Cowboy Poet Can't Help But Entertain


by Mike Burkett

roundup staff reporter

Dee Strickland Johnson, aka "Buckshot Dot," may have been named "Female Cowboy Poet of the Year" by the national Academy of Western Artists in 1997.

And for her multiple appearances this weekend at the Second Annual Rim Country Western Heritage Festival in Green Valley Park, this Payson/Phoenix resident may be billed as a poet, author, artist, historian and lead singer for the cowboy band "Buckshot Dot and Barb Wire."

But there's another descriptive noun that leaps to mind the moment you meet her:


Specifically, the kind of entertainer who can't cross a room or sit down in a chair without entertaining. Even if she's playing to an audience of one.

All cowboy poets, for example, could be fairly classified as storytellers. But Johnson is a story inhabiter.

When she spins her tales whether they be of true or highly doubtful origin she plays all the parts, does all the voices (dialects included when necessary), makes all the faces, and assumes as many different sets of body language as there are characters in the piece.

And when Johnson recites her poetry which is, after all, what she's most famous for she somehow manages to transport you to a mental cowboy's campfire out where the tumbling tumbleweeds tumble.

But when the poem's punchline comes there is often a punchline you realize something else about Johnson.

This is one unusually funny cowgirl.

Take, for example, her most recent, "Recipe for Rough."

A little boy climbed on his grandfather's knee,

Said "Grandpa, how come you're so tough?

You rope and you ride, and you chew on rawhide.

What makes you so rugged and rough?"

The old cowboy grinned; said "I'll let you in

On my little secret for roughness:

Gunpowder on oatmeal for breakfast each day!

That's sure to assure tough-enoughness!"

Well, the little boy did as his grandpa had said,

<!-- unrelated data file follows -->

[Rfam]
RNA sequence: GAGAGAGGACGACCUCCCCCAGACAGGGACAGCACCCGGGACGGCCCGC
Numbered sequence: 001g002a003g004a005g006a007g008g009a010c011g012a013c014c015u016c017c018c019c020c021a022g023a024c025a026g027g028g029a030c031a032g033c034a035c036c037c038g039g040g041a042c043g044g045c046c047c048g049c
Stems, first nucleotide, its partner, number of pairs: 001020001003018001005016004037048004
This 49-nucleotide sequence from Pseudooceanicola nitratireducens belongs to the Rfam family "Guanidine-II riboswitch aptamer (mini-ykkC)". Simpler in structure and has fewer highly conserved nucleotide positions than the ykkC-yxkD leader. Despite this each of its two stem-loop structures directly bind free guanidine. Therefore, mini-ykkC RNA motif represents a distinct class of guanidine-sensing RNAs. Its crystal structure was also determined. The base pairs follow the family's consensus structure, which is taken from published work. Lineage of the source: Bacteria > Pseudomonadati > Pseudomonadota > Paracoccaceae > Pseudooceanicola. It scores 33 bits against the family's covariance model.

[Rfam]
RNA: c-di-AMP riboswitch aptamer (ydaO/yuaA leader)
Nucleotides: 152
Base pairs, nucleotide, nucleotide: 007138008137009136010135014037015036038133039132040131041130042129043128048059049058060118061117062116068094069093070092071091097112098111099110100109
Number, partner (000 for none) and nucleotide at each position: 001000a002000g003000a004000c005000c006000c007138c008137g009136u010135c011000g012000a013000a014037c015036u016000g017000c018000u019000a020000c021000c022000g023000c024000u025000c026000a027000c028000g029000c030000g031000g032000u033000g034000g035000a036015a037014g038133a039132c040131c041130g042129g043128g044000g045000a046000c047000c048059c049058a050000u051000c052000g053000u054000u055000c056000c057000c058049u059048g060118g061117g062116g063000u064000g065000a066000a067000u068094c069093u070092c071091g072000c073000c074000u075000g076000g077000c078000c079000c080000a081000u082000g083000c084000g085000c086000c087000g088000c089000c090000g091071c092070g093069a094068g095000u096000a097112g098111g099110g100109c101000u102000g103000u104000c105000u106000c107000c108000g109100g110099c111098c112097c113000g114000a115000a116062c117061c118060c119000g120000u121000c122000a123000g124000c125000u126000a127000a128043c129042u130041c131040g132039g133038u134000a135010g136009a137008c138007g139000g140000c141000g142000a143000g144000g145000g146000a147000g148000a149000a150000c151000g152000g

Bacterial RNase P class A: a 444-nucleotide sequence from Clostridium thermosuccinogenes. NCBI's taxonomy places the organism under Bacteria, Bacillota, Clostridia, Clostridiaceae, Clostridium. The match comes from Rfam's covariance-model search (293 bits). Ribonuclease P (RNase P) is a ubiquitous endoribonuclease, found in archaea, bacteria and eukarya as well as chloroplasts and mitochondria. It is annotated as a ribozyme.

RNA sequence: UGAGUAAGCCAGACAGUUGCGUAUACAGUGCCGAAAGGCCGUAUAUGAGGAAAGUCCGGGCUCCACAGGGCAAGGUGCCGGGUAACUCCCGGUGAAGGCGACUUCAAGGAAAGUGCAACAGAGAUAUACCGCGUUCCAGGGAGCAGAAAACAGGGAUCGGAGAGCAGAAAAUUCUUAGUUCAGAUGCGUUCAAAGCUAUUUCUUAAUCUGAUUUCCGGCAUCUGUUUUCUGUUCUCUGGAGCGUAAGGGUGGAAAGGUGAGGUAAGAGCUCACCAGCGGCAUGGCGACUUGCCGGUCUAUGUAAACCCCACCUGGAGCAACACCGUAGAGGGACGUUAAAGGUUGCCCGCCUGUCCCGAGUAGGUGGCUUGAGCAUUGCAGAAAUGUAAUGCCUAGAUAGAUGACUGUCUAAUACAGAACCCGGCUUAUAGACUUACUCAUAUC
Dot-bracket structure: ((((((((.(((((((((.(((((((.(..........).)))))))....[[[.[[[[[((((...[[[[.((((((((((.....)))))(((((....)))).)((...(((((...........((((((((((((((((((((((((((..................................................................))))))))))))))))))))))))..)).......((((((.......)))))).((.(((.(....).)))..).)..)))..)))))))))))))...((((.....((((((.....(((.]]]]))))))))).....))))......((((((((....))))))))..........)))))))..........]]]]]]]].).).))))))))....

Gunpowder for breakfast is great!

He died hale and hearty at his own birthday party

At the age of one-hundred and eight.

He left seventeen kids, 40 grandkids,

67 great-grandkids in all;

He also left, when he died, a hole 15-feet wide

In the thick crematorium wall.

One might guess that the creative influences in Johnson's life were, oh, Dale Evans, Minnie Pearl or the grand Ol' Opry.

One would be wrong. In fact, it is quite easy for Johnson to pinpoint the sole influence on her unusual career path.

"My father," she says. "He was the only influence I ever had. We've never watched television. We don't go to movies. We enjoy classical music. We don't listen to anybody in the Western music field. But I do folk music and a lot of folk music is cowboy music. That's what my Dad sang.

"I grew up singing and dancing with my Dad. He was such a happy, cheerful person you couldn't help but get caught up in the joy of it."

Born in Flagstaff and raised on the Navajo and Hualapai Indian reservations, Johnson discovered marriage (to husband John), kids (they adopted three) and teaching (American history and drama) long before she discovered prairie rhyming a mere seven years ago.

Within four years of that momentous occasion, Johnson self-published two books of poetry and won the Female Cowboy Poet of the Year award.

Since then, she's recorded a live-performance video, audio cassettes and CDs all of which are available for purchase at Johnson's performances and on the Internet at

As if all that weren't time-consuming enough, travels all over the country performing in cowboy poet gatherings much like the Second Annual Rim Country Western Heritage Festival.

"I always take somebody with me because my mind is so disconnected," she says with a laugh. "I've got so much going on trying to figure out where I'm going next, I've got my guitar and my camera and my briefcase. I'm always leaving something somewhere. So I need somebody to look after me."

There will be plenty of folks looking after Johnson at Green Valley Park this weekend, when she performs along with another top-flight group of Western authors and poets that she assembled herself.

"Cowboy poetry has been going on for years and years and years," Johnson explains. "You see the pictures of the cowboys around the campfire. Half of them couldn't sing. They were reciting poetry. Very often it was stuff they themselves had written. Or they would take a song like 'The Old Chisum Trail' which originally had 82 verses nobody could remember and add to it.

"And they really did sing to the cattle. That's not fictional. They sang to the cattle to keep them quiet and let them know there was somebody around to protect them and to cover up the night sounds.

"Of course, nobody had a guitar. That didn't come along until the Sears-Roebuck catalog. But once in a while there'd be a fiddle in the chuck wagon. And if someone could play it, or a harmonica or a jew's-harp, they were sought-after as entertainment."

Much like Dee Strickland Johnson.

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